Don’t blame yourself if you missed a few key things this week. Even with one eye on CNBC and the other on your Bloomberg terminal, it’s likely you’d only remember the awkward conversations over the Thanksgiving dinner table.Even as markets closed Thursday and took a half day on Friday, there was no shortage of news. Occupy Wall Street once again took focus as the country reacted to police pepper-spraying students on the University of California Davis campus.
But that wasn’t all that happened.
In a surprise revision, the Bureau of Economic Analysis lowered third quarter GDP to 2.0% from a 2.5% previous reading. An increase in imports, declining inventories and decreased state and local government spending took a bite out of the headline number. Meanwhile, personal consumption remained steady at 2.3%. The BEA noted that sales of computers and automobiles contributed 0.22 and 0.18 percentage points to GDP during the quarter.
Ratings agencies Fitch, Moody's and Standard & Poor's announced a slew of downgrades this week to sovereign nations. Hungary's credit was cut to junk by Moody's as the country looks for an IMF bailout in the next year. Belgium saw its debt lowered to AA by S&P as its economy slows. Fitch lowered a number of Portuguese banks after dropping the nation's rating. And to come, S&P announced it might lower Japan's credit rating.
A sovereign debt sale issued by Germany disappointed when the country only raised €3.64 billion, off from initial targets of €6 billion, representing the weakest demand for a German auction since the euro was launched in January 1999. Germany's central bank had to retain 39% of the issue. At the same time, the Deutsche Bundesbank lowered growth targets for the country to 0.5% to 1% for 2012, from 1.8% earlier this year.
Amid strong austerity measures in the island nation, the United Kingdom lowered its budget deficit as net outlays, excluding that to banks, from the government fell 15% to 6.5 billion pounds. The U.K. fiscal deficit will likely top $134 billion pounds through March, the country's central bank estimates. Economists have argued that cuts are stifling growth, which may now only hit 1% for this year.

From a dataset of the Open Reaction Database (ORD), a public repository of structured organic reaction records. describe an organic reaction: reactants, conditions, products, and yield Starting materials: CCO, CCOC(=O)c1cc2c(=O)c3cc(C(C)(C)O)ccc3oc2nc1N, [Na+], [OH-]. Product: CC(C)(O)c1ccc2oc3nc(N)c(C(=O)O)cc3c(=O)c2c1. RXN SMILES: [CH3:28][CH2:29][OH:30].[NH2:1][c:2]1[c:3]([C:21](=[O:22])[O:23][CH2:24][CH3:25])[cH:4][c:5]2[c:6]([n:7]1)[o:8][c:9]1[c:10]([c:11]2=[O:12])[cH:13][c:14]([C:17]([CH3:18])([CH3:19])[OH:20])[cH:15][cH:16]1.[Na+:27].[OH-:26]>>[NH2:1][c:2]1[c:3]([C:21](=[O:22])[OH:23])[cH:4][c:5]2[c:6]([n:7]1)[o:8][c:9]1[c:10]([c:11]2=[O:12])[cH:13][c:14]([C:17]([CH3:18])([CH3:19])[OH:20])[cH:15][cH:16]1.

HSBC flash Chinese PMI fell to a not-so-rosy 48.0, down from 51.1 in October. A reading below 50 indicates a contraction in production. That was the lowest number in 32 months, as manufacturer worries of a Chinese slow-down heightened. HSBC's output sub-index also fell to a two and a half year low of 46.7, while new orders suffered the largest decline in one and a half years.
Japanese consumer prices fell 0.1% in October, its first drop in four months. Declining global demand, even against resurgent reconstruction spending, packed a blow to the country. The drop, however, was in line with economist expectations. Household spending has dropped each month this year, and inflation measured in Tokyo fell 0.5% in November, worrying economists that the country could be heading towards another lost decade. At the same time, October exports dropped 3.7%.
Mobile giant AT&T is planning on taking a $4 billion charge off as it faces the possibility that its merger with T-Mobile will not be approved. The break off fees are made up of $1 billion in spectrum rights and $3 billion in a payment if the $39 billion take over does not close. The company also withdrew its application to the FCC in a bid to prevent proprietary data releases to the public.
Deutsche Bank may sell its global asset management division after recent regulatory changes and costs have increased pressures on the unit. In a statement that it was conducting a review of the unit, the bank said all options were being considered. Revenue in Deutsche Bank's asset and wealth management corporate division declined 7% year-on-year to €876 million during the third quarter.
In a settlement with the Department of Justice, Merck, Sharpe & Dohme agreed to pay $950 million to settle criminal charges relating to its marketing of Vioxx. As part of the agreement, Merck plead guilty to misdemeanour criminal charges. The company had faced intense criticism when it was reported that it knew of heightened risks of heart attack and stroke in patients, but did not disclose it. Before Vioxx was pulled from the market, it had annual sales of $2.5 billion, representing one of Merck's strongest revenue streams.
Three board members have resigned from Olympus, as the electronic maker faces a coming deadline to produce accounts for the period it hid losses. Ousted president, Michael Woodford, will work with the company in an attempt to avoid having its stock delisted. Woodford was fired after he exposed extraordinary fees totaling $687 million to advisors on deals.